The Dangers of Tooth Grinding
By Eugene D. Stanislaus on August 28, 2011
One dental health issue that many patients face but may not realize is tooth grinding. Also known as bruxism, tooth grinding occurs at night and may go on for years without the patient even realizing that he or she has a problem. The thing is, there will be telltale signs of teeth grinding the morning after and onwards after that. It’s important that you discuss these matters with your dentist during each visit. Any time you notice something amiss about your dental health, do not hesitate to bring it up for discussion.
At our Brooklyn Heights cosmetic dentistry and family dentistry practice, we have helped many patients deal with issues related to tooth grinding. Right now we’d like to look at various aspects of tooth grinding. First we’ll look at the dental problems associated with tooth grinding. Next we’ll look at the causes of tooth grinding. And finally, we’ll mention a few treatment options that might help you.
One of the most common dental problems associated with tooth grinding is pain. This means pain in the jaw and teeth as well as headaches, ear aches, and neck aches. This is all related to the strain on the muscles and structures of your mouth and face from the excessive clenching. As a result of the clenching and grinding, teeth may be chipped or cracked. The strain can also affect the jaw joint and jaw muscles, resulting in what is known as a TMJ disorder. TMJ disorders involve the clicking, popping, straining, and locking of the jaw that many Americans face.
There are a few common causes of tooth grinding. One cause is stress. If you are nervous or anxious much of the day, you may wind up clenching your teeth unconsciously while you sleep. Another cause of tooth grinding is jaw misalignment or tooth misalignment. If you teeth or jaw are not properly aligned, this may lead to clenching and shifting at night in order to find a comfortable position.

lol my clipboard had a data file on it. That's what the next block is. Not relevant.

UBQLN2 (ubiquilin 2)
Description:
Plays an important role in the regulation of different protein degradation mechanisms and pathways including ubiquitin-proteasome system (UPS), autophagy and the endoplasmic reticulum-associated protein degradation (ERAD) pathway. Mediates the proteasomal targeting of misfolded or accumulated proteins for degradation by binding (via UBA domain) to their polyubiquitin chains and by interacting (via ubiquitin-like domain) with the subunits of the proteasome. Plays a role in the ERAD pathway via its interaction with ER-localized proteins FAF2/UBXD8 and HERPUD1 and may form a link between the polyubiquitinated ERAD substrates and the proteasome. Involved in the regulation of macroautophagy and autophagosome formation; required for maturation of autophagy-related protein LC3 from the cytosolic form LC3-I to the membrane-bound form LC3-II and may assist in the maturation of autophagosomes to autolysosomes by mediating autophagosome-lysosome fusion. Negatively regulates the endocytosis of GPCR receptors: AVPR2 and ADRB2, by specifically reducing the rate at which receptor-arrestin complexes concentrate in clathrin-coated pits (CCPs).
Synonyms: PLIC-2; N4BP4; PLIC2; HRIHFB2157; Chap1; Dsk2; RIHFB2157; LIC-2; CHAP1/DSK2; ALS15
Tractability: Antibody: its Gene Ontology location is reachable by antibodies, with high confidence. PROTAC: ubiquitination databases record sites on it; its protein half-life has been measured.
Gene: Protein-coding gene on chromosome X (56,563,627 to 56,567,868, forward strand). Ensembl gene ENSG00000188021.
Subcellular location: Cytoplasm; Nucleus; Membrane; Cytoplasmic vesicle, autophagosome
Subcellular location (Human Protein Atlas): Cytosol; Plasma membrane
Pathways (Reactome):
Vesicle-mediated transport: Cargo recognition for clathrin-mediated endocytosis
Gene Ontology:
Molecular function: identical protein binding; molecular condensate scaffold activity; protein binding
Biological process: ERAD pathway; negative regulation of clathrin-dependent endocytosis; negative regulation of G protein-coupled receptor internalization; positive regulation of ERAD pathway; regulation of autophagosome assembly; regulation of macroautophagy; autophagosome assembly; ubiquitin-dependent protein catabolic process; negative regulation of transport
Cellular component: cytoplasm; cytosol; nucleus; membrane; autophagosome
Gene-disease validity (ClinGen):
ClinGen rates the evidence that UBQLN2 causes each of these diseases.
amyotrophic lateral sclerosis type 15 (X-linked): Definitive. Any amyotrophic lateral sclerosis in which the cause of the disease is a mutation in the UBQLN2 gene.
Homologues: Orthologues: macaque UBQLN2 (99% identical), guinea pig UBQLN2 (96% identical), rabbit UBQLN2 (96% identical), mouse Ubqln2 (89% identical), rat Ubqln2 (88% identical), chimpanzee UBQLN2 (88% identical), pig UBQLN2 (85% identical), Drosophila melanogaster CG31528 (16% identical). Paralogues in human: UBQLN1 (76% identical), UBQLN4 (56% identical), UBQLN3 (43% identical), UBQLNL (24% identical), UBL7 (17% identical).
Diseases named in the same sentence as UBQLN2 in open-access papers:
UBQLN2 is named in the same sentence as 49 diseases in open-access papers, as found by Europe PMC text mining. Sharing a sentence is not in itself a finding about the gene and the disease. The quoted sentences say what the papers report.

There are many different treatments for tooth grinding and its associated problems. For the damage to teeth, for example, you may need to get tooth bonding, inlays, onlays, porcelain veneers, or Brooklyn Heights dental crowns. The extent of the tooth damage will determine the type of treatment that you will get. If you develop a TMJ disorder, you may be given a custom mouth guard to wear at night which will reduce the clenching and grinding.
The dental restorations and mouthpiece mentioned only address the after effects of the grinding in a sense. It’s important that the root cause be addressed. If you have issues with stress or anxiety, relaxation techniques may help reduce the tooth grinding, as can changes in your diet and a new exercise regimen. If tooth misalignment or jaw misalignment is the cause of your tooth grinding, orthodontic treatments may be the best bet. There are also non-surgical and surgical treatments available to deal with jaw joint issues that may be related to your grinding episodes.
If you would like more information about how we can help you beat bruxism, be sure to contact our Brooklyn family cosmetic dentistry practice today.
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"I've been very happy with my experiences at Dr. Stanislaus's office, and highly recommend him to anyone in the New York City area. He and his staff go above and beyond to do the best job possible."-R.B. (Patient)